At the expense of another

A few hours ago, I encountered a post from another blogger. The blogger narrated how she survived an anxiety attack in the middle of this festive and stressing season. Her parting statements included a call for everyone to be kind to anyone they encounter … be kind for everyone you meet is fighting a hard battle.

I don’t have any intention to disagree. Everyone deserves kindness.

Unfortunately, I also have an experience to relate. In as much as I’m more than willing to show kindness and render extended patience, I have been a casualty of people suffering (or claiming to suffer) from anxiety, depression and psychological related illnesses.

One of my core tasks at the workplace is to generate customer feedback reports. Every year, I compile complaints, suggestions, commendations and ratings made by customers on all feedback mechanisms. The report is later distributed to the respective department heads.

Unfortunately, there’s this department head who feels violated every time the report is released. This department head regularly calls my attention, especially when negative feedback is contained in the report. The worst encounter happened early this year. There was one comment that questioned her capacity to head a unit. She was an engineer by education and heads a department dealing with performing arts. In the latter part of the comment, the feedback insinuated the back story behind her appointment. Turns out, the customers believed that she illegally ousted the previous head.

Whatever story is behind this, it’s no longer my concern. My responsibility is limited on administering, compiling and generating customer feedback report. My task should have been simple. Unfortunately, some people like this department head, prefers to make everything complicated. If they receive a positive feedback, they rejoice, brag and celebrate. But when things become messy, like some negative feedback happens, they start to pass the blame on other people.

I’ve received information from colleagues that this department head is suffering from depression. Some mentioned she has a bipolar disorder. Some said, it’s mere anxiety. I heard another colleague saying it’s alcohol dependency.

While I can always offer additional patience and understanding to this department head,  I also have my  limits. It’s not like I’m the mentally healthier person, who will always tolerate her episodes and issues. I also have my own mental and emotional well being. I’m afraid I’m giving other people an impression of how I should be treated. That I’m always the person willing to accept the blame. I’ll end up as her pathetic scapegoat.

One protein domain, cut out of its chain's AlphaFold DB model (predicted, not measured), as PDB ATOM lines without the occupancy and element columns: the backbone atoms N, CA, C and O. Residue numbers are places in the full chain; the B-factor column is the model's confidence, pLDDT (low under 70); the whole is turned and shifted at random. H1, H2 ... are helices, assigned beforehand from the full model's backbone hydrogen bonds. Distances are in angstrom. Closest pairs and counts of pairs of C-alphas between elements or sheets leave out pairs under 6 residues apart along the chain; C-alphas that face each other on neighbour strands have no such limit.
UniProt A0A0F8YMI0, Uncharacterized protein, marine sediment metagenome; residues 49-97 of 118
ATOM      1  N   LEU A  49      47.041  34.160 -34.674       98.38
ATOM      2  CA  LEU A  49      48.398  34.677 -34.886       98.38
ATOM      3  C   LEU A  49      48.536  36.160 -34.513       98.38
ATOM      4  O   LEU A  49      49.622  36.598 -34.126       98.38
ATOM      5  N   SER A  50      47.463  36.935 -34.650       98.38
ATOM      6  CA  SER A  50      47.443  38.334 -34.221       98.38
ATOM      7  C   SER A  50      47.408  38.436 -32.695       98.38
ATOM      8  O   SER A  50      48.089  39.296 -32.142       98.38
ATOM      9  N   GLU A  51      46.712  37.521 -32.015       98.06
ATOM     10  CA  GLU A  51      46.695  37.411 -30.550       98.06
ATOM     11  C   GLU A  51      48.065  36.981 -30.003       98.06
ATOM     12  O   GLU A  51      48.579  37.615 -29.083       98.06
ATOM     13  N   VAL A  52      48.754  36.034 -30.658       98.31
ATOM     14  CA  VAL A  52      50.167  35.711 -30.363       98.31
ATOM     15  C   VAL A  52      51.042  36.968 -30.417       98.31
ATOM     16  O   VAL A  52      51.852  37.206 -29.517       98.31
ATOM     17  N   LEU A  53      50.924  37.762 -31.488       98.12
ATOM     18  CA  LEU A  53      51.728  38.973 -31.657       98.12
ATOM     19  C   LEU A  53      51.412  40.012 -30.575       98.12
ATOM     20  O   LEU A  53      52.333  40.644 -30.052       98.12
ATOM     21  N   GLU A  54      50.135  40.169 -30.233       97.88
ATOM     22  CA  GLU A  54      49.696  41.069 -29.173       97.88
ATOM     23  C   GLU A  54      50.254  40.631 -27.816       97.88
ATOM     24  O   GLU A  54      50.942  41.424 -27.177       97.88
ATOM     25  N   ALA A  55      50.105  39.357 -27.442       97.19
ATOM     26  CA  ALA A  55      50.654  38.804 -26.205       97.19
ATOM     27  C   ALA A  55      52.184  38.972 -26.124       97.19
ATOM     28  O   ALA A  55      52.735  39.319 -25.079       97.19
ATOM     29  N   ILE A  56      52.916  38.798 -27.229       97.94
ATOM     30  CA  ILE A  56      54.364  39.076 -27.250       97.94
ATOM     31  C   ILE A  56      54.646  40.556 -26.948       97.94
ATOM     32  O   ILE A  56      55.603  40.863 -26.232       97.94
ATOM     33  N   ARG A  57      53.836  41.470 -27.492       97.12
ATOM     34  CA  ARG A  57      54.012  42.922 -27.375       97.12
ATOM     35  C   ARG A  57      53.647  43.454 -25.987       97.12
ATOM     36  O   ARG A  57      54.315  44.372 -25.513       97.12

If such principle will be followed, where is the claim that the organization is promoting a culture of healthy well being? In a way, what the department head has been doing to me and my other colleagues is downright bullying. When you can’t accept your fault, pass it on another person. How distressing. While some people can easily express their “attitude” and use their psychological state as an excuse, especially those in authority, the subordinates are always left as silent casualties.

… because we wanted to understand and save a person suffering from a psychological illness, we end up harming the quiet, patient and much mature individuals

2 thoughts on “At the expense of another

  1. Once again, another great post – and I definitely concur with you.

    The thing is, mental illness nowadays is used against people. Yes, be kind to people that have depression, anxiety attacks, etc. But what if said mental illnesses become convenient scapegoats to excuse improper behavior? Heck, I myself have a broken yolk (basag ang pula) and some loose screws (maluwag na turnilyo) – but I don’t use it as a “get out of jail” card. This is very prevalent with the youth nowadays; emotional blackmail and weaponized negativity if they don’t get what they want.

    I’d say the mental problems excuse is a lame-ass reason to hate on you. Some people just get a certain high stomping on other people and hiding it under the guise of mental illness.

    If I were you, I’d start to gather evidence.

    1. Hi Monch! Thank you for sharing your thoughts. I hope I’m courageous enough to tell “privileged ” department head. At this point, I think I can still contain everything. I remain as the professional colleague. If there’s anything positive from this, I always learn to be the better person.

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